Mimi Mwiya: On Returning To Nigeria And Visiting Benin
On the 4th of June, a dear friend, Ochuwa Jessica Abubakar launched her debut book, The Broken Hedge. I got an invitation to the launch about a week before I left Namibia and decided right there it would be a good excuse for me to visit other parts of Nigeria, as the launch was in Benin City.
The invitation was for Jenny, and me but the way that young woman’s life is tailored, she barely has spare time to breathe, much less be embarking on road trips with me. Enter Kenzie. Kenzie and I are really good friends, and Jenny aside, she was one of only two other people I thought of asking to join me on the trip to Benin(mother Jennifer absolutely wouldn’t hear of me going on my own).
Thankfully Kenzie agreed, and I had a travel buddy. I was grateful, I was excited, but I was also nervous because I know travelling together can test relationships of any kind. Kenzie and I would either come out of the trip closer, or barely talking to each other.
Now, when I would talk about my plans to go to Benin City, the name ‘God Is Good Motors’ kept coming up. I assumed it was the name of a bus and I was skeptical because back home the kind of buses that have things like, ‘God is good’ or ‘God is in control’ are not exactly the kind that inspire the greatest confidence. If the rest of this begins to read like an advert for ‘God Is Good Motors’(GIGM) it’s because I was never ever ready for their quality of service. GIGM turned out to be more than just the name of a bus; GIGM is a bus service, a bus service that takes its service provision very seriously.
Being the 21st century kid I’m not. Kenzie was able to book and pay for our seats online, my disorganised self would have just rocked up at the station wanting to buy the tickets then. There was almost a glitch when we did show up, but it was dealt with in record time. We got our tickets, bargained for a couple pairs of socks because I like to travel with socks, then we heard the boarding call for our bus being made. Yes, there was a boarding cal, over an intercom, just like at an airport.
They also have luggage scanners, just like at an airport so our bags were scanned before we got on the bus, I couldn’t even believe it. Although after having my bag scanned at the malls in Lagos, I am starting to think maybe Nigeria just has a scanning culture. The bus was spacious and comfortable, our tickets said we’d leave at 7:15am, and that’s exactly when we left, but not before we were presented with water and biscuit snack packs.
I was also pretty impressed with the Lagos-Benin road. I can remember I think exactly two places where we took turns and the road was a bit bumpy for a bit, but otherwise it was pretty good the rest of the way. We had one rest stop, where Kenzie tried to bargain for stuff and I tried hard to keep a straight face at her, “Wetin make am 700?” I look forward to and dread the day I’m no longer fascinated by Pidgin with equal measure.
Now, I know I have this whole ‘OMG! I love people so much!’ vibe going around me, and I do have some pretty wonderful people in my life, but I also know people are everything that’s wrong with the world. Us with our biases, politics and prejudices. So even when I talk about Namibia, I don’t always have the nicest things to say about the people and state of affairs, but you do not want to get me started on the scenery, the Land of the Brave(yes, that’s what we call ourselves) will simply take your breath away!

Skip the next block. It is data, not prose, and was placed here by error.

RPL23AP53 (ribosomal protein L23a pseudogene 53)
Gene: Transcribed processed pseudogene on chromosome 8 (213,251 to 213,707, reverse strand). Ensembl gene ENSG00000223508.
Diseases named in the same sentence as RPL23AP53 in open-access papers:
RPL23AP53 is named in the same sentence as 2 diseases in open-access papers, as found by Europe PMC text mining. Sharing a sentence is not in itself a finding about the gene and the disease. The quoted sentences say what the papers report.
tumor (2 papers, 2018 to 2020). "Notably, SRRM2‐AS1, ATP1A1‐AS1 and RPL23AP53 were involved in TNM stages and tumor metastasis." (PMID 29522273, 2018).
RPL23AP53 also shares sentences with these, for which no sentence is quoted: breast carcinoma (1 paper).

Point is, I am bigger on scenery and environment, than I am on people, so I was really quite taken by the lush vegetation along the Lagos-Benin road. Just a beautiful, endless carpet of the deepest green.
The book launch was at the same hotel we were staying, so I’m ashamed to admit we didn’t really see much more than the hotel premises. We did however get to eat a very peppery jollof rice the city is apparently famous for, and on the night before we left, we got to hangout at an outside spot that had a live band and some pretty talented street dancers. I also got to drink some orijin, something else we don’t have in Namibia, so that was fun for me.
Also, the kindness of Nigerian strangers followed me to Benin City too. So on the day we arrived, Jess called for me to meet her downstairs, so I went, barefoot, ignoring Kenzie’s calls down the hallway for me to get back and wear slippers. I got down, Jess’s sister asked why I wasn’t wearing slippers, I was explaining to her that wearing shoes can be such a chore, but I also just really like being barefoot, when their cabbie got out of the car, went to the boot, and handed me a pair of yellow slippers, and he said, “Manage these ones.” I didn’t even have a choice in the matter. I couldn’t stop laughing.
All too soon our time in Benin was done and we had to head back to Lagos. If I had been impressed by the GIGM service in Lagos(and I had been), they decided to show me they could do better. For starters, their offices in Benin are even much more like an airport waiting area, complete with a cafeteria and 3 clocks showing local time, New York time, and London time.
I was recently telling someone about the great GIGM experience I had and he told me whereas with most buses in Nigeria there’s a ‘maybe we’ll get there, maybe we won’t’ gamble, GIGM have built themselves a reputation for getting you there. Kudos to them!
The bus going back was bit smaller and a little less luxurious than the one we’d used before(that one had been a Mercedes),but they totally made up for that with the fact that everyone who had bought their tickets online(like we had, hehe) received complimentary notebooks. Notebooks, you guys! It is like they know they give a noteworthy experience and want to make the note-taking easy for us.
Ps. Kenzie and I are still talking to each other. By the time this is published, I may even have been over at hers for a sleepover.
Featured Image: Collin Bootman